It was a buffeting in typical Evertonian fashion against Liverpool, a high-intensity assault that David Moyes's men specialise in.
The smile stays as Moyes hails Everton's quality
Everton 2 // Liverpool 0
Everton Cahill 34’, Arteta 50’
Man of the match Seamus Coleman (Everton)
LIVERPOOL // A few minutes before kick-off, David Moyes was invited to offer his thoughts on Liverpool.
"I can't really talk about them as we are just above them in the table," said the Everton manager.
It was precisely the sort of comment that could have backfired, but it was an early sign of the confidence coursing through Evertonian veins yesterday.
Their advantage over their neighbours was slight then, a matter of goal difference. It is three points now.
Everton have the respite that mid-table provides, the reassurance back-to-back wins give and the sense that they can put their troubled start behind them.
On the pitch, though not off it, Liverpool's difficulties intensify. A change of ownership is yet to bring about a change in fortunes.
Instead, a third week in the relegation zone is guaranteed. The gloating chants of "going down" from the Evertonians showed how the balance of power in the city has changed.
It was not merely the emphatic finishes from Tim Cahill and Mikel Arteta that allowed them to crow. More purposeful, more powerful, more potent, Everton were deserving winners in every respect.
"In the past we've probably lacked the quality to match Liverpool," Moyes said. "I don't think we do now. We've got players of real quality."
They provided the goals. Seamus Coleman's surging, driving run took him some 40 yards to the byline. His cut-back took a deflection off Paul Konchesky but fell invitingly for the advancing Cahill to sweep it into the roof of the net.
Then Sotirios Kyrgiakos's header fell to Arteta, whose stunning, swerving strike veered away from Jose Reina. Liverpool were rattled by the twin assault from the support and the home side.
It was a buffeting in typical Evertonian fashion, a high-intensity assault that Moyes's men specialise in.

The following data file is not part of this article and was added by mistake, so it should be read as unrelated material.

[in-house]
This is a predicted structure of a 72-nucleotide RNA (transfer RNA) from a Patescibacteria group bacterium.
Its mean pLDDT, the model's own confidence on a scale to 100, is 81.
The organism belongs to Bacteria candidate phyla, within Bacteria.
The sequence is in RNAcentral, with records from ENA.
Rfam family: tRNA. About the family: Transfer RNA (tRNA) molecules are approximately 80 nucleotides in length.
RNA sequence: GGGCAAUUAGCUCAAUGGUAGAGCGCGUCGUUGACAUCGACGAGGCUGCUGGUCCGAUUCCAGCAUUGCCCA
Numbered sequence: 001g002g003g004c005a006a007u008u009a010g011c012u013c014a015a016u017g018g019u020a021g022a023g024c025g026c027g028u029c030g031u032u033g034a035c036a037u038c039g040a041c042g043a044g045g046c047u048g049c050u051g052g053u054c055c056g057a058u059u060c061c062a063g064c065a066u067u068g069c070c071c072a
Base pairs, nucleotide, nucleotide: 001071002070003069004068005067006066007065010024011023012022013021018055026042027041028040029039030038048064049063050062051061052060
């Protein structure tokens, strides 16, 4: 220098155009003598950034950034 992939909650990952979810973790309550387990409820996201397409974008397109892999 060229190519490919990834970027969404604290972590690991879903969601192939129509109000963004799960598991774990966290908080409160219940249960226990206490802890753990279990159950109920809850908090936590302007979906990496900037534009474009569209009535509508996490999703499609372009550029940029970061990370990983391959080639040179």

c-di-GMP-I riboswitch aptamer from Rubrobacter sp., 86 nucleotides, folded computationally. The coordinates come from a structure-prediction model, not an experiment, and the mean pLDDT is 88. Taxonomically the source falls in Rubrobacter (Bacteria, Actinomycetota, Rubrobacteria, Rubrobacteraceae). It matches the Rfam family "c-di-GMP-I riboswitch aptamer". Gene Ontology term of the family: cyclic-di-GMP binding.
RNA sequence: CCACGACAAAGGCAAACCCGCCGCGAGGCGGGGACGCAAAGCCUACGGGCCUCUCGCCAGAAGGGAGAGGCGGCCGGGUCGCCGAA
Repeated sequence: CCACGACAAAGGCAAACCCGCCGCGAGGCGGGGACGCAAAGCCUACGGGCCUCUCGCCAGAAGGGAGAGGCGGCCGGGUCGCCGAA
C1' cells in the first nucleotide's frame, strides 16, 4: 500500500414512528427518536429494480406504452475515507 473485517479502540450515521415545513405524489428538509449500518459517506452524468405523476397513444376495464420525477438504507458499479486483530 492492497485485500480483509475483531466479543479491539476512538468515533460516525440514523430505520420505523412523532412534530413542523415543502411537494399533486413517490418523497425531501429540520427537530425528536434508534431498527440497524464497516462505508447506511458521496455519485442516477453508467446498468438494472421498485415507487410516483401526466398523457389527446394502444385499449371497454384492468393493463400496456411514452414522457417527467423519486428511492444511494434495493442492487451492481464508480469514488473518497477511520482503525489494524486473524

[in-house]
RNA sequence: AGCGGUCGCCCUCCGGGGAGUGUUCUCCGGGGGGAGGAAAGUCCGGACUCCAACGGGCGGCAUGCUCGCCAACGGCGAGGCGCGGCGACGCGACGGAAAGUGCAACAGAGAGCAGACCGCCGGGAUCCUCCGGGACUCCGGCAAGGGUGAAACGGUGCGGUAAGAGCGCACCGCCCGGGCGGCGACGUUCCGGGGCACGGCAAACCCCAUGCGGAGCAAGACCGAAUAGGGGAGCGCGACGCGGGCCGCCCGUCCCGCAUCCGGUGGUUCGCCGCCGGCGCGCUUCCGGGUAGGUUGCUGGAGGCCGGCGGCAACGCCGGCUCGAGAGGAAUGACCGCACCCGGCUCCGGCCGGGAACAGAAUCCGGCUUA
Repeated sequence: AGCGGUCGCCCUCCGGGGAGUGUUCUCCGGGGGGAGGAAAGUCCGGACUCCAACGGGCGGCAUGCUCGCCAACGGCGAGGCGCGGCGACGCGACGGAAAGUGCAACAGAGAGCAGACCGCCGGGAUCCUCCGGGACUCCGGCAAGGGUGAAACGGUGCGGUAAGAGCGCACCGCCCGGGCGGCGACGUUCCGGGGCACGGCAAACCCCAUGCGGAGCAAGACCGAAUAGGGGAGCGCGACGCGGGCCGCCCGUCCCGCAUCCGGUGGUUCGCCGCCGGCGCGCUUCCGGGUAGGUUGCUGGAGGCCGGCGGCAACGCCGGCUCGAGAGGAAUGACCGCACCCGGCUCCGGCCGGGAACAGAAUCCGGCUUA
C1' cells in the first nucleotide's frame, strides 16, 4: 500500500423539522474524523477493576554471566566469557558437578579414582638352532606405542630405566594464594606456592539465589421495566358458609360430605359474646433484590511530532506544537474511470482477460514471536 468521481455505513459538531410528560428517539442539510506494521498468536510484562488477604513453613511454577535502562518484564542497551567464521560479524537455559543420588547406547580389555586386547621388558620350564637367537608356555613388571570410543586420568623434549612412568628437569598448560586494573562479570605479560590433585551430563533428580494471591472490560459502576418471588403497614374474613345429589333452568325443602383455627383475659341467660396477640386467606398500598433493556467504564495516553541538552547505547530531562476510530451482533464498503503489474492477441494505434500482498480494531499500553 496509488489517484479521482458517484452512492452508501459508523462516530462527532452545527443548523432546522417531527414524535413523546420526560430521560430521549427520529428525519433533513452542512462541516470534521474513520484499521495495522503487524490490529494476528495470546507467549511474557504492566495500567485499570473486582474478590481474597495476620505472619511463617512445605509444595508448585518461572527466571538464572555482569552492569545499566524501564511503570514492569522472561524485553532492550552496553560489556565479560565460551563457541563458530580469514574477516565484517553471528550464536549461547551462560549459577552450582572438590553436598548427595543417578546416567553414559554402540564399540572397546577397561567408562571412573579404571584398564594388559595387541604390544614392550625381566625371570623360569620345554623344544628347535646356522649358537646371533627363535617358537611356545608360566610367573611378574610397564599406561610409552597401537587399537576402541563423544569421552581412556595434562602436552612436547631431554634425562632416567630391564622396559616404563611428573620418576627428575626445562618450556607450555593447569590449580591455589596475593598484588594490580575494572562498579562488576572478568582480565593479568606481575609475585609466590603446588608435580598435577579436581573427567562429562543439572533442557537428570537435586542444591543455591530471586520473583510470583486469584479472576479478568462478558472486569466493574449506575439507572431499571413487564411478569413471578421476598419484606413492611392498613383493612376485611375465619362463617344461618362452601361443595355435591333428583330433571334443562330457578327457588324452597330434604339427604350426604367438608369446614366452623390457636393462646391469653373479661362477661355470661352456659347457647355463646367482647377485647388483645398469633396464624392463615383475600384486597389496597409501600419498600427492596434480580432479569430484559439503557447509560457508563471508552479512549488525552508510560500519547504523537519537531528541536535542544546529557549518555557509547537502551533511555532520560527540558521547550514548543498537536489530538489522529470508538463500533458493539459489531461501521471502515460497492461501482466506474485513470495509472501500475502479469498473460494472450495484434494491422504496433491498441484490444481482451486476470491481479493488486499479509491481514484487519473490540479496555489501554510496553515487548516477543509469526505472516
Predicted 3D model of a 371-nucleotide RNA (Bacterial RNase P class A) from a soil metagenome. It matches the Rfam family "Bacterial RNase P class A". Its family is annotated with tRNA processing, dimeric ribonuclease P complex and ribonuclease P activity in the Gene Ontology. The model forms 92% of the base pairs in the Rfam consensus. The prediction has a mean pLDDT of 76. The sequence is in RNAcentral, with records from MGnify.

Roy Hodgson claimed, somewhat dubiously, that Liverpool dominated the second half.
The fact remains, however, that Tim Howard was underworked in the Toffees' goal. A flicked header by Fernando Torres that he glanced over the bar and a late shot from the Spaniard that the American parried constituted their only significant efforts.
It was only a third league win in 22 encounters for Everton and Moyes grinned: "The smile's not come off my face. It's been a long time. I'm really disappointed I've not been able to win more derbies."
Winning any sort of match presents problems for Liverpool. The stated aim of a top-four finish looks awkward for a side who languish in the bottom two.
"Thirty games to go, 90 points to play for," an optimistic Hodgson summised. "We'd have to do something a bit special, I suppose."
Yesterday, Everton had the monopoly on special deeds.
• Keeper Tim Howard was confident between the Everton posts. Not greatly tested, but pulled off a fine save from Fernando Torres towards the end of the 90 minutes. B
• Defence Led by Phil Jagielka, who had surprisingly recovered from injury to play, Everton’s back four excelled – so much so that they did not give up a clear-cut chance. A
• Midfield Mikel Arteta and Tim Cahill, Everton’s dynamic duo, ran the show and proved that they would fit into the midfield of any team in the Premier League. A
• Strikers Yakubu did what he does best, using his immense strength to hold the ball up and bring the midfield into play. A fine performance. B
• Manager David Moyes got his tactics spot on, while defender Seamus Coleman justified his inclusion in midfield by setting up the opener. B+
Overall Grade: B+
• Keeper Pepe Reina must wish he was back at Barcelona at the moment. Could not have stopped either goal – both were rocket shots and he was unsighted for the second. B
• Defence Woeful. Jamie Carragher was a shadow of his former self at right-back, while Sotirios Kyrgiakos, a Greek international, did not look like a Premier League player. D
• Midfield Widemen Maxi and Joe Cole were anonymous, but the biggest disappointment was Steven Gerrard, so often Liverpool’s matchwinner in derby games. C
• Strikers Yes, he was up front on his own. Yes, he is coming back from injury. But Torres was ineffective and did not appear motivated. C
• Manager Roy Hodgson has not had much time to stamp his mark, but with performances like this he may find it hard to keep his job. C
Overall Grade: C